Outside, through Caroly's thoughts, I could see two pairs of ember-bright eyes materialize and move down the alley. Andrew only registered as one of the Volturi's newborn grunts, but I felt a chill run through me as one they both identified Caroly by sight. I felt my jaw drop as I realized they'd been trained to disorient the minders first, to disorient rival newborns—that they'd been trained at all.

A crack from one of my ribs reminded me that I had more immediate problems. The newborn's arms held me like steel bars.

But the wall was only wood and cinder blocks.

The newborn was strong, but whoever had taught him combat was no Bella. I braced my legs behind us and sent us both partway through the barrier, kicking up a cloud of dust straight into my opponent's eyes. I freed my legs twisted out of his loosened grip. I grasped his arm and twisted it behind him, trapping him in the still-crackling hole between the two rooms, and yanked hard.

The newborn shrieked as his forearm came loose, mind alive with horror as he stared at the stump, just long enough for me to get hold of his head with both arms and, with a shoulder-wrenching heave, pull it loose.

A vampire's arms and legs could still move without a head. In fact, his arm was creeping off in the direction of the Song wing at the moment, and I could not have that.

I touched the radio at my neck, "Across the street to the east, Demetri. Hurry!"

I see him! he thought back.

By now, museum security knew there were intruders. We had minutes to get out of here without leaving any evidence behind, preferably with the vases and crossbow. Caroly, Rolfe and Andrew were having trouble overcoming the two other newborns in the alley, and Stephen was almost to the main entrance below. On impulse, I dragged my enemy's stray arm through the gap back toward my blind spot. Taking quick stock of the layout through Caroly's eyes, I hurled it downward like a spear. There was a startled shout and one of the newborns lost its balance long enough for Andrew to get in a throat shot. I searched for Rolfe's mind and blinked hard. Was he inside the building?

"Coming down," I said again.

"Good, we need the help!" answered Andrew.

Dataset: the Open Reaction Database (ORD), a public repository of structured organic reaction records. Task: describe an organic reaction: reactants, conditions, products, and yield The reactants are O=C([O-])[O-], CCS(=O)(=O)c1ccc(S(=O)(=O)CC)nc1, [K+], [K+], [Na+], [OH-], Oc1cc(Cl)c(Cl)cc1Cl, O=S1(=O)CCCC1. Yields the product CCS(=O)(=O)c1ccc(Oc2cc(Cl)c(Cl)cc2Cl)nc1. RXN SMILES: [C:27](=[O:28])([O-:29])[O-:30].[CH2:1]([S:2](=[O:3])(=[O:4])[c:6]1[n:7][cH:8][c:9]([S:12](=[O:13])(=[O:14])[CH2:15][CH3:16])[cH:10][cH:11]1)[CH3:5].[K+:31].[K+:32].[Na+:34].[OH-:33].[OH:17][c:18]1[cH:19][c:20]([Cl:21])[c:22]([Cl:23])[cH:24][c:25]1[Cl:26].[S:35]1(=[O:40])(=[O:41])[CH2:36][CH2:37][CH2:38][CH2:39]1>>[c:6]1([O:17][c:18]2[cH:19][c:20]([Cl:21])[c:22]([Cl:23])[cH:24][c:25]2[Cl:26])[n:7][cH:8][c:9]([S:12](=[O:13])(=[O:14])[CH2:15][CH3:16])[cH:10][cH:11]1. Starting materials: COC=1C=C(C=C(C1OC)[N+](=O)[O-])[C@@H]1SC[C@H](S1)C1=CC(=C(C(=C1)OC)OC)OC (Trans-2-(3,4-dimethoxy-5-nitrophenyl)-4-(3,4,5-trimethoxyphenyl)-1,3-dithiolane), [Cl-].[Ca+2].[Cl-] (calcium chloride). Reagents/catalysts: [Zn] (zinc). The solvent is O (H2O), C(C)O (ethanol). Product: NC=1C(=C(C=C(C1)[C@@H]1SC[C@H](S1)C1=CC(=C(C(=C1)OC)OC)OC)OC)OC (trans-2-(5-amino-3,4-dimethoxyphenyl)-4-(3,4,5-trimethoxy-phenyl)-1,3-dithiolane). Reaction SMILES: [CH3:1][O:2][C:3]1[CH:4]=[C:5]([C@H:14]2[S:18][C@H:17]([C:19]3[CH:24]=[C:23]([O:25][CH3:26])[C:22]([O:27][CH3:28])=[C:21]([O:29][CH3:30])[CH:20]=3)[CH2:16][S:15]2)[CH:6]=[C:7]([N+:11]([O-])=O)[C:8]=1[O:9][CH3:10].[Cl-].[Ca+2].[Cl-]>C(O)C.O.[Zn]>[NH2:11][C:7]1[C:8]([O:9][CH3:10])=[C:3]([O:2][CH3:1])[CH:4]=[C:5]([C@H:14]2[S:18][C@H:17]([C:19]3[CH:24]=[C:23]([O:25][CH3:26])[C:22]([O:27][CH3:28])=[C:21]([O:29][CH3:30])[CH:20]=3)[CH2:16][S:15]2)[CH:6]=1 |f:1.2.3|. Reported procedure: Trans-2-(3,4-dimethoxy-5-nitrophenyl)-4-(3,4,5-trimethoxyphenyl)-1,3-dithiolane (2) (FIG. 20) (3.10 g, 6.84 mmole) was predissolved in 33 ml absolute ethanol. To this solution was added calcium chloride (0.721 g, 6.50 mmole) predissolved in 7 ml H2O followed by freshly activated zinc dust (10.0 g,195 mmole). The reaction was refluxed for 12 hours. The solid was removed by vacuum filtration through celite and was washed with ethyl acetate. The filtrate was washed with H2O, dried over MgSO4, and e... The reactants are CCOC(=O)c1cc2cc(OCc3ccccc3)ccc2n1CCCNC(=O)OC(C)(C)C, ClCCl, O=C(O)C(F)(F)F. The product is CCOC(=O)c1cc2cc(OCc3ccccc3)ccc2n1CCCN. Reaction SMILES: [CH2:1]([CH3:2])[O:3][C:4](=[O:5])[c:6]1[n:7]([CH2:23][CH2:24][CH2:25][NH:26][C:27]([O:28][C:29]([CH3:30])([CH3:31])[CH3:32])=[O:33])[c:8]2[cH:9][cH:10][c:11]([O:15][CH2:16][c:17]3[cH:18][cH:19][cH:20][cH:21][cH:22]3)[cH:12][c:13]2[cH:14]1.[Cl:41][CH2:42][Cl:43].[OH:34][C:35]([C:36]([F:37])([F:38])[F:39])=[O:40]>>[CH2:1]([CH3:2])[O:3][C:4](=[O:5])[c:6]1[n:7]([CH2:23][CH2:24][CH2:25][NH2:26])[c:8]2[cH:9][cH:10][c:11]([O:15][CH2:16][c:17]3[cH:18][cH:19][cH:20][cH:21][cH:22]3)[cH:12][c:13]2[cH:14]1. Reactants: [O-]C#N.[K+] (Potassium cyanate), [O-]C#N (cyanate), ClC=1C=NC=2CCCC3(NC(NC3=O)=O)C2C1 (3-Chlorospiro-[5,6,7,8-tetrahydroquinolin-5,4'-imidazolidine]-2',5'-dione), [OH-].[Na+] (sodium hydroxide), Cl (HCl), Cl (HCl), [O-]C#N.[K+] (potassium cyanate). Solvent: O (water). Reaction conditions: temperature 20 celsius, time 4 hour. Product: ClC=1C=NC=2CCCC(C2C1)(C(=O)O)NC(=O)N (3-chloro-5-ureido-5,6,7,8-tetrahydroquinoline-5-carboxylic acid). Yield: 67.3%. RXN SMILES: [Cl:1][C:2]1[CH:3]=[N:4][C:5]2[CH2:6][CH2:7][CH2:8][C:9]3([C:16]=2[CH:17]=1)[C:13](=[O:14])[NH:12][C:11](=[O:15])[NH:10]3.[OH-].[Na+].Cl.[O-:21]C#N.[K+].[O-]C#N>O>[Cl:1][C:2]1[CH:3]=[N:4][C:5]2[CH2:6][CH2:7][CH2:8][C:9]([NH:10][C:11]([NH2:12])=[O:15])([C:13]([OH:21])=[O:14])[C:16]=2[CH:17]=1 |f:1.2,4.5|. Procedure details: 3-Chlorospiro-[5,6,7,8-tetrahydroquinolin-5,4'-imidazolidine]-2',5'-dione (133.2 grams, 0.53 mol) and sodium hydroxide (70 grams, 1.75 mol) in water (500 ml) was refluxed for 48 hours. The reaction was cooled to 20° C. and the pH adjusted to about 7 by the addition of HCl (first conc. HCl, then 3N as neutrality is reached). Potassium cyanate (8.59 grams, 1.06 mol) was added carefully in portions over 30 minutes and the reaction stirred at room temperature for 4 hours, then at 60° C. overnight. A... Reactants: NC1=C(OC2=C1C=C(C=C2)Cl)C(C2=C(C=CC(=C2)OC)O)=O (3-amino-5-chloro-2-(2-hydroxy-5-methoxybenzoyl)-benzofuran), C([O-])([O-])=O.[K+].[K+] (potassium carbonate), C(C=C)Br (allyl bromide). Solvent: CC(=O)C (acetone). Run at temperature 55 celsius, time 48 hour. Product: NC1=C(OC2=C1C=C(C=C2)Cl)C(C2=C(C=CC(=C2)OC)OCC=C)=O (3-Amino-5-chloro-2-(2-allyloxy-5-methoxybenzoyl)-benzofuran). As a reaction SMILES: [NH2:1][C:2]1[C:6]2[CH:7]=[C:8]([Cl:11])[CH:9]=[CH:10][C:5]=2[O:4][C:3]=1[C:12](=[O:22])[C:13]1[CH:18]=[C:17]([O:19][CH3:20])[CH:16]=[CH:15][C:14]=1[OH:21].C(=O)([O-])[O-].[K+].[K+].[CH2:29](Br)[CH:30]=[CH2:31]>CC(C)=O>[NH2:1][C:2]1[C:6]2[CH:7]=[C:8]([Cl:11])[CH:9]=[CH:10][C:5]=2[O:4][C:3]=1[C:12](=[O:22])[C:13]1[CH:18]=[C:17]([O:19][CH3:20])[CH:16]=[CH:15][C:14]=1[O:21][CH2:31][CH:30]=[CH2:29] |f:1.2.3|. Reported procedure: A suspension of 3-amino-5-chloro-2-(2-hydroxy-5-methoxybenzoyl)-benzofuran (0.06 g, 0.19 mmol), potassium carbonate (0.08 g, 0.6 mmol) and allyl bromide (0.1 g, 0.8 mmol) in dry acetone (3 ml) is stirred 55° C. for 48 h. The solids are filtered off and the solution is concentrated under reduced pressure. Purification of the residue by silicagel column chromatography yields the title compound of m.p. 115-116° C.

"No, I mean their friend is," I answered.

Oh, thought Andew. That's good too. Aim for the groin, would you? This one's being a real pain in my ass.

I hurled the body ahead of me and then the pulled myself through the window. Even aside from the fight, this was going to be extremely problematic. We had ways of disposing of dead vampires in cities, but not with a major Chinese army closing in on us. There was no way that we could burn four dismembered vampires in the time we had. We were going to have to take them with us. That would slow us down, increase our chances of being caught with very obviously inhuman remains.

Instead of dropping down to the alley, I inched across the ledge toward the east face. I could see a pair of shadows fighting on the far roof. With a running start, I could have jumped it.

I spared myself fifteen seconds to watch the slashing silhouettes. Neither of the men on the roof were newborns. Both of them fought with experience. In this light, though, I could not tell one from the other.

The thoughts I could hear, though. Demetri tended to swear in Russian.

The other man thought in Romanian.

It was three on two in the alley below us. The best thing to do would be dispatch the two grunts quickly and then scale the building. I gathered my cloak around me and jumped.

The laws of physics were what they were. I couldn't make myself fall faster, and the downside of being airborne was that there was no way to change trajectory. The newborn moved to his right, and I landed right in front of him.